BEIJING, May 21 (Xinhua) -- As the trade war between the United States and China escalates, the former, who started the fight, will bear the heavy brunt of its unilateralism and protectionism as China is well armed to deliver counterpunches.
Tension between the world's two largest economies reached a new height after the United States levied additional duties on Chinese goods and even used "national security" concerns to bully Huawei, a major Chinese telecommunications company.
Facing an aggressive U.S. protectionist stance, China has demonstrated full readiness to fight back by announcing tariff countermeasures.
China has reiterated that necessary counterstrikes will be rolled out if the United States continued to act wilfully.
Make no mistake, China is not bluffing. There are many possible options given the inter-dependency of the two economies.
A trade war benefits nobody, but China has a resilient economy and abundant policy tools to weather further trade-war hits, while the U.S. long economic expansion has peaked and will soon start to feel the pinch.
U.S. stocks have fluctuated violently in the past two weeks over renewed fears of a worsening trade war. Possible financial spillovers could turn the almost decade-long bullish stock market into a bearish one, jeopardizing the recovering U.S. economy.
U.S. multinationals, which have reaped a lot via access to the vast Chinese market and global supply chain with reduced costs and enhanced competitiveness, would also be hit hard if their share in the market shrinks as the U.S. moves disrupt market order.
No doubt China will also suffer bruises during the fight, but further U.S. unilateral protectionist moves would only boost China's morale and patriotism to unite as one formidable force to counter any challenges, as seen repeatedly in China's history.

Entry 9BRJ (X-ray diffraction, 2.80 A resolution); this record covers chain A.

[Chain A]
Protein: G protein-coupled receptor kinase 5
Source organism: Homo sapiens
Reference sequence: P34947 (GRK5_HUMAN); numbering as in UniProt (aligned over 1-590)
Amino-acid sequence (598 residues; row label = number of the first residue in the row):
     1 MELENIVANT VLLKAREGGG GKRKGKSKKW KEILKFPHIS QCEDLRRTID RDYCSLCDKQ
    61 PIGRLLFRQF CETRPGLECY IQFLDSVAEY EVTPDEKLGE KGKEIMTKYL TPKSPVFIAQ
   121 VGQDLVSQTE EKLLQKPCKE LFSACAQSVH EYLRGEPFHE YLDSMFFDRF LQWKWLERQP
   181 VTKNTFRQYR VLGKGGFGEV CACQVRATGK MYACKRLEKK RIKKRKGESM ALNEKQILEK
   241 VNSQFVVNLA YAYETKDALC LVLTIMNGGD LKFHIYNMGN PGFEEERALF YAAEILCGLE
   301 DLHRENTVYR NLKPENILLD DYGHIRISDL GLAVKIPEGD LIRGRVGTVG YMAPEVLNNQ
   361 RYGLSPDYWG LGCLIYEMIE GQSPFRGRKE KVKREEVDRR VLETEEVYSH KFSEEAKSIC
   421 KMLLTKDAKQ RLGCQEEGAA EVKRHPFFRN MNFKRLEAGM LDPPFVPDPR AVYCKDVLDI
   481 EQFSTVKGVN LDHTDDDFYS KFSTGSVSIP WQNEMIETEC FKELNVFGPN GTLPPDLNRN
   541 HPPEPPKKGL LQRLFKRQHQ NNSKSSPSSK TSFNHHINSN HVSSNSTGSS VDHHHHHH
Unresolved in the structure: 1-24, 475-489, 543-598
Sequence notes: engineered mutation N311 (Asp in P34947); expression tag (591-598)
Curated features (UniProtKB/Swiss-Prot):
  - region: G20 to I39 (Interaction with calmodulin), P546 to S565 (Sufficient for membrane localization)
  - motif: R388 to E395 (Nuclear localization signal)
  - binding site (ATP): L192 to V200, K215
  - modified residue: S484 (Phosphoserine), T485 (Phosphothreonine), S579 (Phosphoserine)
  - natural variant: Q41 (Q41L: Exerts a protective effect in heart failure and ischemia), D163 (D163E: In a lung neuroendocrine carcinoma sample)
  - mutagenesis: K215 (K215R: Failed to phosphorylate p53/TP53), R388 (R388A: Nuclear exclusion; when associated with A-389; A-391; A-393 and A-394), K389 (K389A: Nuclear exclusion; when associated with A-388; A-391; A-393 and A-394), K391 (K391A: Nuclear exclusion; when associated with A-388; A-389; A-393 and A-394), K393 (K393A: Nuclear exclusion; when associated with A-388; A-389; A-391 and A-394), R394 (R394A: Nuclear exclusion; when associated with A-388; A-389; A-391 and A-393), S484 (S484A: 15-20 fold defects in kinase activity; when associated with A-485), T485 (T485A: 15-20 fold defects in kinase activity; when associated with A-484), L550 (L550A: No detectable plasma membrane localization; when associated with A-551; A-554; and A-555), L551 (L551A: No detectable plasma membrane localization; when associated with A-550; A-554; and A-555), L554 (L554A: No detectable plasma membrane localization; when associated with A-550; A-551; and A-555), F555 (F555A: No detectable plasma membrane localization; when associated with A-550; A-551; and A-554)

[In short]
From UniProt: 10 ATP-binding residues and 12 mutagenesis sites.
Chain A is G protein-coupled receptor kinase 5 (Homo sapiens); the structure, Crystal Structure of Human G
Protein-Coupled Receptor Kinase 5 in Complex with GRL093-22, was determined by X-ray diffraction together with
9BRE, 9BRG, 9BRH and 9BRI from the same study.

The United States shutting its door to Chinese products and investors will hurt involved players, but will help push China's economic transition to become a self-made global innovator.
China has been striving to upgrade its industrial structure by adopting an innovation-driven development strategy. Chinese firms are investing heavily in research and development to expand technological independence.
Reducing reliance on exports to power growth, the country's ongoing supply-side reform will unleash huge consumption. China has the world's largest market with about 1.4 billion consumers, offering a growing pie, large and lucrative enough to attract any country to take a bite. The Belt and Road Initiative will help connect more markets.
The world's largest developing economy has vowed its dedication to reform and opening up, which is actually the trump card that it holds against any unilateralism and protectionism.
Triumph will be in China's hands as multilateralism and free trade is the trend of the times and enjoys global majority support.